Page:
The Renegade Rip

Column: Prop 61 has some problems

Practical Idealism: Seeking a balance between what can be done and what should be done in the political landscape today

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Dylan Bryant

Dylan Bryant

Dylan Bryant

Dylan Bryant, Reporter

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It’s not often that you’ll find me disagreeing with Vermont Sen. Bernie Sanders. I think his 2016 run at the presidency will have an undying impact on the Democratic Party. I think his plan to make college free for all Americans is genius. But I’m not too certain I can throw my support behind California’s Proposition 61.

Proposition 61 has, seemingly, good intentions. The measure would essentially bar state officials from purchasing prescription drugs at a cost higher than the lowest price paid by the Veterans Administration, which historically pays less for drugs than anyone.

The law would not compel companies to sell the drugs at that price, but rather officials will have to negotiate in order to achieve that price. Those affected by the measure would include roughly five million Californians covered by state health insurance, but would not include the state’s largest healthcare provider, MediCal, so only some will reap the benefits of these lower costs.

Proponents of the measure say it will save the state between $3 billion and $7 billion over the next 10 years, and it will be “ground zero” for price control legislation across the United States. Some supporters of the proposition include the AARP and former Labor Secretary Robert Reich.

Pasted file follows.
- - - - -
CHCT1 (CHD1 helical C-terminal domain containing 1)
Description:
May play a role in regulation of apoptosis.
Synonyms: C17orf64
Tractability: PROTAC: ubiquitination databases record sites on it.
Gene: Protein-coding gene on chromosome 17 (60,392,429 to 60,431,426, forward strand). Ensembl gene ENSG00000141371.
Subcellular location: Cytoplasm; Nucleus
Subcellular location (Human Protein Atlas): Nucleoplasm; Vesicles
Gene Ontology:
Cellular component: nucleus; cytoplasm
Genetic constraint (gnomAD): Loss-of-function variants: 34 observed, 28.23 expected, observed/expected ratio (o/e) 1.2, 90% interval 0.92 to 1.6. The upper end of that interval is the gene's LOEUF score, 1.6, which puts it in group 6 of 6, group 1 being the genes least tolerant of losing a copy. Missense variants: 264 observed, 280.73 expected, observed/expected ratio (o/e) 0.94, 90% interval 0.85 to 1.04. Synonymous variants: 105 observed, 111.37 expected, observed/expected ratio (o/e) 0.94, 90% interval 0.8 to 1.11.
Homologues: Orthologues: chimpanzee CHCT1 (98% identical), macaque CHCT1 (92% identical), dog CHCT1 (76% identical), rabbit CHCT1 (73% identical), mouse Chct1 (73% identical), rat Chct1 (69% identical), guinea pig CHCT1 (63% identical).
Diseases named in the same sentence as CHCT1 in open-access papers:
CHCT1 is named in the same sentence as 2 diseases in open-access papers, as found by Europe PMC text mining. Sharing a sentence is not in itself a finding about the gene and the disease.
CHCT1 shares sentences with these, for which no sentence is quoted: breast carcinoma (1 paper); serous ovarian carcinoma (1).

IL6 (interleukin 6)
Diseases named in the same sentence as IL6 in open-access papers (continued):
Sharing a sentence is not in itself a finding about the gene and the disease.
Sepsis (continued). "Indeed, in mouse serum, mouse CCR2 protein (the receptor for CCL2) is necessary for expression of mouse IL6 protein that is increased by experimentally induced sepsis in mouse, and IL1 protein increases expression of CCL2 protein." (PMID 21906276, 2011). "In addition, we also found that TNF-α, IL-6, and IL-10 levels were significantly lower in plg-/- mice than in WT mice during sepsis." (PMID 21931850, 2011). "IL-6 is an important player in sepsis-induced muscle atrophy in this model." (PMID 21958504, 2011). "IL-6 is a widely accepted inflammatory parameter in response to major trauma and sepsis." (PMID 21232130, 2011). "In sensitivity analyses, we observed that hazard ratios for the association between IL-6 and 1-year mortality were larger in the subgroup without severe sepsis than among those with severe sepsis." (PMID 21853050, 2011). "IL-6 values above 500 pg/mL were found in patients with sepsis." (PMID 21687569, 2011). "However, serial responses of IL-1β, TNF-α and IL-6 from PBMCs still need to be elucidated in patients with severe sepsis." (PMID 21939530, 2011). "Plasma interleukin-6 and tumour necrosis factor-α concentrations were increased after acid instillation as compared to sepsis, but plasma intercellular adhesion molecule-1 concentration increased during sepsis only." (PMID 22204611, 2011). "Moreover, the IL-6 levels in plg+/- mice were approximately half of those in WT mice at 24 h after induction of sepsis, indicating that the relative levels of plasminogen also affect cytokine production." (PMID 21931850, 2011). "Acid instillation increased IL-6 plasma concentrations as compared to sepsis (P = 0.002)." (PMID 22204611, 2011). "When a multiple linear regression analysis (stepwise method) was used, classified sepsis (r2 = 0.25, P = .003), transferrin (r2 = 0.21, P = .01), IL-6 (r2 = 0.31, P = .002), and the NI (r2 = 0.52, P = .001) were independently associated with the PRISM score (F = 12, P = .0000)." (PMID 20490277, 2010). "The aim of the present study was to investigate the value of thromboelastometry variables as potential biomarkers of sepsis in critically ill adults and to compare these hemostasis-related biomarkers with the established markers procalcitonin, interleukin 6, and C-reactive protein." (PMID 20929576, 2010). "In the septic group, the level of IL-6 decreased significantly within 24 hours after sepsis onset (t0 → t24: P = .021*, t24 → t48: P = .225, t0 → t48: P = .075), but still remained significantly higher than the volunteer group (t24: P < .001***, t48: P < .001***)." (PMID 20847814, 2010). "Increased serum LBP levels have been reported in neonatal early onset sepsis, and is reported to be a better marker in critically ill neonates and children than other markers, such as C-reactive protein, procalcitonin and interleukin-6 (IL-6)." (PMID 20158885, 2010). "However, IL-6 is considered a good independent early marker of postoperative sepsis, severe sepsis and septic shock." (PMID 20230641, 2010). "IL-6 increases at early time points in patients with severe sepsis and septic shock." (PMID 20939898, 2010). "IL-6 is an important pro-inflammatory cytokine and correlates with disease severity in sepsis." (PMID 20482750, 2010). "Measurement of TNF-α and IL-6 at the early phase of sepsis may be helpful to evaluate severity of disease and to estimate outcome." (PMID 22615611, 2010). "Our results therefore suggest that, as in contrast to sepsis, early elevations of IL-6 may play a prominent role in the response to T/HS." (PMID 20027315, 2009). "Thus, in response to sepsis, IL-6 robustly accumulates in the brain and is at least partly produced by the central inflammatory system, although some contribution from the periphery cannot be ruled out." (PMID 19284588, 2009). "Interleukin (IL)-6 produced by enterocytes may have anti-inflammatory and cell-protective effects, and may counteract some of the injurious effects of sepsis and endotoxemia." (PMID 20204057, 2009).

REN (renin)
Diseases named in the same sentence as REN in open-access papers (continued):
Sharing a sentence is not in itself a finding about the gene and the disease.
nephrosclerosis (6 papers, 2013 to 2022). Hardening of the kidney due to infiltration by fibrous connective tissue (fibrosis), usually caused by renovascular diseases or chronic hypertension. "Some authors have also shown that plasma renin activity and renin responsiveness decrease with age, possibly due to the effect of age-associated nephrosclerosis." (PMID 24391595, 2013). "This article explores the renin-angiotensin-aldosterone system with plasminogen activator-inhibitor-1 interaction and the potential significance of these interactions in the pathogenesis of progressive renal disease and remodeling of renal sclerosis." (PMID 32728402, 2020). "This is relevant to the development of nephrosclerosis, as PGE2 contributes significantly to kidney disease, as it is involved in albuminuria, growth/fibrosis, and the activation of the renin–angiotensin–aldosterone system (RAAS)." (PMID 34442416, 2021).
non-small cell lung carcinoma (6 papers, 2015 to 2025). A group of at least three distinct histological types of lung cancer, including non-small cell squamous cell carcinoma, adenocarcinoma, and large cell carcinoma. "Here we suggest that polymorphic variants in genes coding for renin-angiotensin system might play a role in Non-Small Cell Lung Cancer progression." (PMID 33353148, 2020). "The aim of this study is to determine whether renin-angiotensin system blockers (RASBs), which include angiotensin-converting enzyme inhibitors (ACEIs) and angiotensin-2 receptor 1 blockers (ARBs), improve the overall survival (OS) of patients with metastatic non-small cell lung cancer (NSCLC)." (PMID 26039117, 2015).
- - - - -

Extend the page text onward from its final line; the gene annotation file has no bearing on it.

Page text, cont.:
The pharmaceutical industry has already spent upwards of $5 million in efforts to defeat Proposition 61, with major funding by Pfizer, Inc, and Merck Co. They argue the measure would inadvertently raise costs for veterans because companies will refuse to negotiate for lower rates with the VA, or will just raise the costs for the VA altogether.

They also criticize the small reach of the measure and say it may reduce access to medicine. Veterans organizations are generally opposed to the proposition, unwilling to risk their prices going up.

While supporters argue that federal law bars the pharmaceutical industry from raising prices on the VA, and that even if they did, those costs wouldn’t be passed on to patients, the risk is huge. Our veterans often choose between medical care for themselves and food on the table for their family, and if this bill makes that decision more frequent, then it has failed.

No one knows for sure if this legislation will work. The California Legislative Analyst’s Office said it may even raise costs for drugs across the board. But here’s why I’ll be supporting Proposition 61 this November. Despite my tremendous respect for veterans, I have a greater respect for humanity.

We are all deserving of health care, and we all are being overcharged by the pharmaceutical industry. Veterans have earned a special status in society for their sacrifices, that status should not be in regard to healthcare. There are better ways to honor our veterans. Sanders optimism rests in a belief – that the pharmaceutical industry will recognize voters frustration with price-gouging and correct their moral compass. If they don’t, they themselves will be to blame.

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Column: Prop 61 has some problems